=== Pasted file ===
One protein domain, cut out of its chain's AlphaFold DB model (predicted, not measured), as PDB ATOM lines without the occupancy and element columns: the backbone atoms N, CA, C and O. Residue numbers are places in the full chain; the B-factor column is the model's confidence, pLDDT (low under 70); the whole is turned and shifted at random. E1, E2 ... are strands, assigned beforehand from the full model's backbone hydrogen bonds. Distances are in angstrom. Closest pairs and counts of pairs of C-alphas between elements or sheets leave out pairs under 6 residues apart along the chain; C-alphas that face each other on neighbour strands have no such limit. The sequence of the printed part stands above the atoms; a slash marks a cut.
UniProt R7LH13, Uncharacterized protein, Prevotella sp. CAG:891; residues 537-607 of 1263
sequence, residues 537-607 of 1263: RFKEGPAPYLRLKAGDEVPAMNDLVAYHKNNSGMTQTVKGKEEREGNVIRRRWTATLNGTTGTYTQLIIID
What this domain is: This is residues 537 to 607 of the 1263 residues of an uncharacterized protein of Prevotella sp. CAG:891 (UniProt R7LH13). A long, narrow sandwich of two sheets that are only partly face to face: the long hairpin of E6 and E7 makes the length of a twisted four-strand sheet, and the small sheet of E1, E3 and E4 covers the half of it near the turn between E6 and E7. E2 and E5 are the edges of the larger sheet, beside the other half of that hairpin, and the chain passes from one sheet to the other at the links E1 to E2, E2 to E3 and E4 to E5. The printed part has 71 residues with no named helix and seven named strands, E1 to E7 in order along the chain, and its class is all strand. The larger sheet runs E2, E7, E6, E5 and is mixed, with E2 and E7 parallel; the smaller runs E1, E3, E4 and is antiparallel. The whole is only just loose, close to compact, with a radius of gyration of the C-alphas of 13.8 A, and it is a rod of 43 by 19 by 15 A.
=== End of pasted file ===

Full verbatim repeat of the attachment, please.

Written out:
One protein domain, cut out of its chain's AlphaFold DB model (predicted, not measured), as PDB ATOM lines without the occupancy and element columns: the backbone atoms N, CA, C and O. Residue numbers are places in the full chain; the B-factor column is the model's confidence, pLDDT (low under 70); the whole is turned and shifted at random. E1, E2 ... are strands, assigned beforehand from the full model's backbone hydrogen bonds. Distances are in angstrom. Closest pairs and counts of pairs of C-alphas between elements or sheets leave out pairs under 6 residues apart along the chain; C-alphas that face each other on neighbour strands have no such limit. The sequence of the printed part stands above the atoms; a slash marks a cut.
UniProt R7LH13, Uncharacterized protein, Prevotella sp. CAG:891; residues 537-607 of 1263
sequence, residues 537-607 of 1263: RFKEGPAPYLRLKAGDEVPAMNDLVAYHKNNSGMTQTVKGKEEREGNVIRRRWTATLNGTTGTYTQLIIID
What this domain is: This is residues 537 to 607 of the 1263 residues of an uncharacterized protein of Prevotella sp. CAG:891 (UniProt R7LH13). A long, narrow sandwich of two sheets that are only partly face to face: the long hairpin of E6 and E7 makes the length of a twisted four-strand sheet, and the small sheet of E1, E3 and E4 covers the half of it near the turn between E6 and E7. E2 and E5 are the edges of the larger sheet, beside the other half of that hairpin, and the chain passes from one sheet to the other at the links E1 to E2, E2 to E3 and E4 to E5. The printed part has 71 residues with no named helix and seven named strands, E1 to E7 in order along the chain, and its class is all strand. The larger sheet runs E2, E7, E6, E5 and is mixed, with E2 and E7 parallel; the smaller runs E1, E3, E4 and is antiparallel. The whole is only just loose, close to compact, with a radius of gyration of the C-alphas of 13.8 A, and it is a rod of 43 by 19 by 15 A.